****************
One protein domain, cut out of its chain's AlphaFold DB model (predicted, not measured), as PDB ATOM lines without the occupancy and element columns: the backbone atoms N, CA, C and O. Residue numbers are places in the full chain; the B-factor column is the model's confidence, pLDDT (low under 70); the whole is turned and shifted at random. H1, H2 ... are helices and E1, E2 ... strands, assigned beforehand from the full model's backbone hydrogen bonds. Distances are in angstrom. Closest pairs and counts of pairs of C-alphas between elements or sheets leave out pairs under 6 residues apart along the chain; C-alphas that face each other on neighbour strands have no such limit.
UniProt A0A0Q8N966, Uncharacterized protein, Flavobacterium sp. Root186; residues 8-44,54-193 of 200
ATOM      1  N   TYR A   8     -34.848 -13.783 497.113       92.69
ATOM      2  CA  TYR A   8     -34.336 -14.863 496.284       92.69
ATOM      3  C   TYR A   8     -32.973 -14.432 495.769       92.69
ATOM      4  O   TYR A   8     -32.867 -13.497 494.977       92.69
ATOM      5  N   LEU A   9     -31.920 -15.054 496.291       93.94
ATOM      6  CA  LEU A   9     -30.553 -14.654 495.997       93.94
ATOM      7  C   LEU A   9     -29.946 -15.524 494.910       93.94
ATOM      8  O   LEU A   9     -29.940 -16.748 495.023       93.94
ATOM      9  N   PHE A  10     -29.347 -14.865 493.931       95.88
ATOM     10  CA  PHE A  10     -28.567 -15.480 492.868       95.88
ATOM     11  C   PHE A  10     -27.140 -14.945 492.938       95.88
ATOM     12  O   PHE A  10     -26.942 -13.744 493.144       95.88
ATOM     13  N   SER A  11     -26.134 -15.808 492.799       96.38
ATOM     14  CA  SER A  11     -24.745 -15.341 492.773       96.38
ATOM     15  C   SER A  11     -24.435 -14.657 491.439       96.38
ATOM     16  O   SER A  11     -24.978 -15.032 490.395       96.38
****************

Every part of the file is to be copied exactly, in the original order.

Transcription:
One protein domain, cut out of its chain's AlphaFold DB model (predicted, not measured), as PDB ATOM lines without the occupancy and element columns: the backbone atoms N, CA, C and O. Residue numbers are places in the full chain; the B-factor column is the model's confidence, pLDDT (low under 70); the whole is turned and shifted at random. H1, H2 ... are helices and E1, E2 ... strands, assigned beforehand from the full model's backbone hydrogen bonds. Distances are in angstrom. Closest pairs and counts of pairs of C-alphas between elements or sheets leave out pairs under 6 residues apart along the chain; C-alphas that face each other on neighbour strands have no such limit.
UniProt A0A0Q8N966, Uncharacterized protein, Flavobacterium sp. Root186; residues 8-44,54-193 of 200
ATOM      1  N   TYR A   8     -34.848 -13.783 497.113       92.69
ATOM      2  CA  TYR A   8     -34.336 -14.863 496.284       92.69
ATOM      3  C   TYR A   8     -32.973 -14.432 495.769       92.69
ATOM      4  O   TYR A   8     -32.867 -13.497 494.977       92.69
ATOM      5  N   LEU A   9     -31.920 -15.054 496.291       93.94
ATOM      6  CA  LEU A   9     -30.553 -14.654 495.997       93.94
ATOM      7  C   LEU A   9     -29.946 -15.524 494.910       93.94
ATOM      8  O   LEU A   9     -29.940 -16.748 495.023       93.94
ATOM      9  N   PHE A  10     -29.347 -14.865 493.931       95.88
ATOM     10  CA  PHE A  10     -28.567 -15.480 492.868       95.88
ATOM     11  C   PHE A  10     -27.140 -14.945 492.938       95.88
ATOM     12  O   PHE A  10     -26.942 -13.744 493.144       95.88
ATOM     13  N   SER A  11     -26.134 -15.808 492.799       96.38
ATOM     14  CA  SER A  11     -24.745 -15.341 492.773       96.38
ATOM     15  C   SER A  11     -24.435 -14.657 491.439       96.38
ATOM     16  O   SER A  11     -24.978 -15.032 490.395       96.38